Monday, March 28, 2011

Best Advice Ever

ROBERTA: I was scrolling through recently sold books in publishers marketplace and came across this entry in the advice/relationships department: Katie Couric's THE BEST ADVICE I EVER GOT: Lessons From Extraordinary Lives, collecting essays, brief comments and poems from over 100 well-known people, inspired by her own commencement address at Case-Western Reserve, to Susan Mercandetti at Random House, for publication April 12, 2011.

Gosh we could have come up with that one! But since we didn't, I thought it would be fun to talk about the best or most memorable advice we Jungle Reds have ever gotten. I'll start with a couple of pearls from my mother, both of which came in my teenage years.

First: Never lie down on a blanket with a boy. Nuff said.

Second: One day you'll feel about a man the way you do about the cat. (My husband is still waiting for that one to materialize!)

So what about you Jungle Reds? Best advice ever? (Can be writing-related or just about life.)

DEB: From my dad--"Smile when you speak to someone on the phone. They can hear it." He was in sales his entire life, and this was one of his mantras. But it works for EVERYTHING and EVERYONE you deal with on the phone. My dad was a self-made man whose bible was Carnegie's How to Win Friends and Influence People. He lived by "treating others as you would like to be treated." Can't do much better than that.

JAN: Wow Deb. I'm going to use that one. That's terrific. I do a meditation which involves smiling and the effect is amazing. The best advice I got was also from my father and I repeat it all the time. He used to tell me, if you aren't actively trying to be a better person, you start sliding backwards. I think that's especially true as you age and get set in your ways.

Also, this is the best advice that I give my kids. Don't think about anything important after 9 p.m. at night. All thoughts get distorted as you get tired. And especially don't think of anything important as you are trying to go to sleep. Think about the plot of a movie or TV show -- someone ELSE's life, not yours.

HALLIE: Great advice, Jan - I confess, I churn late at night and it's pointless. I "go" places in my head--wander through the halls of my elementary school or through Robinson's department store near where I used to live. Before I know it I'm asleep.

My mother used to say things like Don't cut off your nose to spite your face. And Don't throw out the baby with the bath water. I rarely knew what she was going on about. But the one piece of advice I've taken to heart: Take notes.

ROSEMARY: Deb...I actually write down the word SMILE when I give a radio interview..dad was right! I like all of these suggestions. I didn't take much advice from my father but I do remember him saying - as my mother dragged me to church and he stayed home - "just be a good person, you don't need all those rules." I try. Interesting that most of these words of wisdom came from our fathers. Maybe that's because our mothers just kept telling how how wonderful we were??

HANK: (RO, not mine....:-)) My mother told me "Thoughtful consideration of others is the sign of a true lady." We used to SNEER! Now I think, oh, I see what she means. Once I had lunch with my Dad, I was oh, about 22. And working at Rolling Stone, and CLUELESS. And I knew I was clueless. I said to dad--gosh, I am so nervous about work! I have no idea what I'm doing,I am just making it up as I go along every day.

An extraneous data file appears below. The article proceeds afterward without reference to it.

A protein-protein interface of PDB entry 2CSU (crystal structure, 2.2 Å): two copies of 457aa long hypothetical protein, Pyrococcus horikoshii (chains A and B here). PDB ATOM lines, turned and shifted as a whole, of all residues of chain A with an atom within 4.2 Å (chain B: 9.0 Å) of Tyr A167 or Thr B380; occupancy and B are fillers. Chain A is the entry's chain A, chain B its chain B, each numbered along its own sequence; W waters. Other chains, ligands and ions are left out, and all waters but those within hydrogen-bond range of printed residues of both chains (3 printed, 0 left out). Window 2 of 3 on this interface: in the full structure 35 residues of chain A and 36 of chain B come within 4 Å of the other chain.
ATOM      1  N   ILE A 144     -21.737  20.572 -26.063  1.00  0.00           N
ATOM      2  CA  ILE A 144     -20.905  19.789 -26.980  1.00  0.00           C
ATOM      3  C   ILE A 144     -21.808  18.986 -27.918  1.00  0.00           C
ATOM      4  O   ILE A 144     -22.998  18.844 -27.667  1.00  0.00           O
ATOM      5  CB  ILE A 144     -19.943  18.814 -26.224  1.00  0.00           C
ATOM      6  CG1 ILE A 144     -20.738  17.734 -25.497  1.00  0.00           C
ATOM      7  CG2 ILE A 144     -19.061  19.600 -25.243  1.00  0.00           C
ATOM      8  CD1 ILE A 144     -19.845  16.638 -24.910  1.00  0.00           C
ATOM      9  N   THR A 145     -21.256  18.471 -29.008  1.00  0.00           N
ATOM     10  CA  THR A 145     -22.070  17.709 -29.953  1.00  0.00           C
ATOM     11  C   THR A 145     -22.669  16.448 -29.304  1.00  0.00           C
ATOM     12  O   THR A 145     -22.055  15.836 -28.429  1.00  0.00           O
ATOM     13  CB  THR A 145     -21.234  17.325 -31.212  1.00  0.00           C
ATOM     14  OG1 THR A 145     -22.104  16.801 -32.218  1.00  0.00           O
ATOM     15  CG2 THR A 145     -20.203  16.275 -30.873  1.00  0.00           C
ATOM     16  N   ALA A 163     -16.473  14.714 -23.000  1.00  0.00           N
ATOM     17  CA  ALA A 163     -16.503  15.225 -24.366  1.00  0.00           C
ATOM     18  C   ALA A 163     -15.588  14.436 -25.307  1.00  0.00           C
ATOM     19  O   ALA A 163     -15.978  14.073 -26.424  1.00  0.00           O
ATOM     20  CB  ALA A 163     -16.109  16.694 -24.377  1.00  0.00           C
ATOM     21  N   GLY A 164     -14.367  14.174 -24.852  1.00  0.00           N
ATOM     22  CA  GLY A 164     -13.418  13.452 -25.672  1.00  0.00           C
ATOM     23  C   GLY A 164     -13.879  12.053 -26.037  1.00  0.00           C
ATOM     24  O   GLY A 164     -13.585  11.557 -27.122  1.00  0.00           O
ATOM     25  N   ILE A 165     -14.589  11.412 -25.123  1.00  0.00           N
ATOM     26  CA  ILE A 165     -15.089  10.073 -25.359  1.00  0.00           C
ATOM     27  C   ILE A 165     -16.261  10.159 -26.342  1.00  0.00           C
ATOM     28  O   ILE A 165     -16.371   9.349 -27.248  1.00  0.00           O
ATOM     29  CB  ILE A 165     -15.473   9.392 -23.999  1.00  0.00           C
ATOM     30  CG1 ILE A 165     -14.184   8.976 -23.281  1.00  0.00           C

And Dad (a foreign service officer) said, Oh, honey, that's what we're all doing. Everyone is making it up as they go along.

I was SHOCKED. And relived. And reassured. And I still think about that all the time.

And Roberta, yeah, we could have thought of it. Absolutamente. But we are not Katie Couric.

ROBERTA: Hank, to us you are definitely in Katie's league!

JULIA: Hank is like Katie Couric with better hair. Roberta, your mother's advice about "never lie on a blanket with a boy" reminds me of what my mom said before I left for college: "Aspirin is a sure-fire birth control method. You just place one between your knees and hold it there." That still makes me laugh, all these years later.

The piece of advice from my dad that still echoes in my head (and in my teenagers', since I regularly pass it on to them) is, "Assume everyone else on the road is an idiot." My dad is the best defensive driver EVER (even if we do tease him about always going five miles below the speed limit.)

For me, though, the best advice I ever got was in premarital couple's counseling, with Ross. The priest who was going to marry us was talking about how love is something you do, not just something you feel, and he said, "There will be times when you don't feel loving toward your spouse. There will be times when you don't even LIKE your spouse. But if you always act in a loving, considerate way toward each other, the feelings will follow your actions." (I add in passing this has also been very useful advice for the times when I feel like strangling my children.)

ROBERTA: Oh I love these suggestions! How about you, Jungle reds, best advice ever?

20 comments:

Austin Carr said...

Father: Don't worry too much what other people are thinking about when they look at you. Most of the time, they're wondering what you're thinking about them.

Hank Phillippi Ryan said...

Austin, that is SO TRUE! I used to come home from school as a kid, complaining that "Nobody liked me." My mother would say--you think the kids are spending all their time thinking about YOU?

Jamie Freveletti said...

Great Post! (And Hank's hair is amazing).

Father: If you're going to dream, dream big.

Mother: You can do anything you put your mind to. Don't listen to those that say you can't

Roberta Isleib said...

Austin and Jamie--what smart parents! thanks for sharing...